Male scientists are more likely to share their published work than are women—but only with other men, a study of hundreds of researchers has found.
Humans are generally considered to be a highly cooperative species, says Jorg Massen, a cognitive biologist at the University of Vienna. But most of the evidence for that assumption comes from artificial situations such as computerized cooperation tasks. “I wanted to test human prosociality in an everyday situation,” he says. So he chose one of the most competitive situations he could think of: his own field of research psychology.
To investigate cooperation among psychologists, Massen turned his fellow researchers into guinea pigs. He and his colleagues e-mailed nearly 300 researchers and asked them to share either a PDF of one of their latest papers, or some raw data (pretending that they wanted to include it in a meta-analysis). The results were published in Scientific Reports on October 10. In general, the scientists contacted were highly cooperative, with almost 80% willing to share a PDF and almost 60% willing to send raw data. “I was surprised,” says Massen. “Humans are prosocial even in this competitive field.”
Even more unexpected, however, was a strong gender difference in how the scientists responded to the request for help. Massen and his colleagues had wondered whether men might respond more favourably to women, or vice versa. In fact, men were more likely to share, but only with other men. A male–male request was 15% more likely to be granted than any other gender combination.
Evolution at work?
Massen and his colleagues say that one possible explanation for their results “may be that among male academics there is a network at play, in which they favor each other much like 'Old Boy' networks”. They also suggest that this imbalance might have evolutionary roots and point to an idea called the male-warrior hypothesis, which states that men have evolved to form strong bonds with other males in their group because in the past this enabled them to defend territory from hostile attackers.
“Men are more ready to cooperate with genetic-stranger males to form these fighting coalitions,” says Mark van Vugt, an evolutionary psychologist at the Free University of Amsterdam who first suggested the theory in 2007. Some of the evidence for this idea comes from lab-based tasks such as public-goods games (in which volunteers choose how many tokens to keep or share), but there are some real-world hints too, he says. Boys tend to play in larger groups than girls, van Vugt says, and in sports such as tennis and boxing, men make more effort to bond with their opponent after a match or fight than women do. However cultural factors are also thought to be at work.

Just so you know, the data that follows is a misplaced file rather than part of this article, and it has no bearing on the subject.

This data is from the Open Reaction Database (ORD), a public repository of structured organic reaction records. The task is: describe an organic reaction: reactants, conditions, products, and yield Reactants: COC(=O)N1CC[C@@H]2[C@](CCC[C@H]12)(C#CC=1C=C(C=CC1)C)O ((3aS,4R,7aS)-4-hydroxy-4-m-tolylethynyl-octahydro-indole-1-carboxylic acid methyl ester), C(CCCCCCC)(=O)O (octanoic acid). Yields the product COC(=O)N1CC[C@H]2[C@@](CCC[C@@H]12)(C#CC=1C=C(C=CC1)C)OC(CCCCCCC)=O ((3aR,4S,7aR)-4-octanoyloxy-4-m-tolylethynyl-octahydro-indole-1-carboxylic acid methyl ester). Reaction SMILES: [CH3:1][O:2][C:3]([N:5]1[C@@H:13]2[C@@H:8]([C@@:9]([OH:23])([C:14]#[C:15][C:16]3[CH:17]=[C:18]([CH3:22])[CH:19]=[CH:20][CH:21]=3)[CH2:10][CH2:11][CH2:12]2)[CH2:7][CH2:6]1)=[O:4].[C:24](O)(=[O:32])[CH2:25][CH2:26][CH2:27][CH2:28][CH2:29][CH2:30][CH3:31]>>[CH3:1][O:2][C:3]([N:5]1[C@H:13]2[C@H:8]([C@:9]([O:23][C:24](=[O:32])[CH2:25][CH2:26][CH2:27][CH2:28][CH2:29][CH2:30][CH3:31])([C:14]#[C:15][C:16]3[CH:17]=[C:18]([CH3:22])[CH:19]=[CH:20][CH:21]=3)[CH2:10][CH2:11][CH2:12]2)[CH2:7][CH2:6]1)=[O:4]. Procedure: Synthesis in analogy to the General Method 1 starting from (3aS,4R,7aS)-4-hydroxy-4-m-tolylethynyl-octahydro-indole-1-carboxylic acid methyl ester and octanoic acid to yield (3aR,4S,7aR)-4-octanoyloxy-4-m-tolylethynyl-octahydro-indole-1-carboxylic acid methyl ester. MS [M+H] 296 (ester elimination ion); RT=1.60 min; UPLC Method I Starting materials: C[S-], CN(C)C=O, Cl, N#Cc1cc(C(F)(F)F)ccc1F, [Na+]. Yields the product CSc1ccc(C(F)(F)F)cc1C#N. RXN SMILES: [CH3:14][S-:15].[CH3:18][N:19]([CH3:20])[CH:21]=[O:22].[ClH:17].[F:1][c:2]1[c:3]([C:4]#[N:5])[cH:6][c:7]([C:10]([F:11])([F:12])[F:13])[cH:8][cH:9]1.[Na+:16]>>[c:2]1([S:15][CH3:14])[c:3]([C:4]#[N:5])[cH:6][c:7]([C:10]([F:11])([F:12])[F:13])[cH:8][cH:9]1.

Massen’s results “sit very well” with these previous findings, says van Vugt, who suggests that such gender differences might affect professional situations beyond psychology research. Any roles that involve teaming up with strangers—such as business, politics, law and economics—could end up favouring men, he predicts. “Men are always on the lookout to find coalition partners,” he says, whereas women tend to be more cautious about cooperating with strangers. “That’s an obstacle to building up the same networks that men have.”
Many factors, including cultural ones, contribute to gender bias at work. “It is very clear that in science and many other professions, women are discriminated against,” says Massen. “Something needs to change.” But he suggests that an increased awareness of differences in cooperation might encourage both men and women—in science and other fields—to look at their own behaviour and consider how they might respond differently. “I hope people read it and think about it,” he says.
This article is reproduced with permission and was first published on October 13, 2017.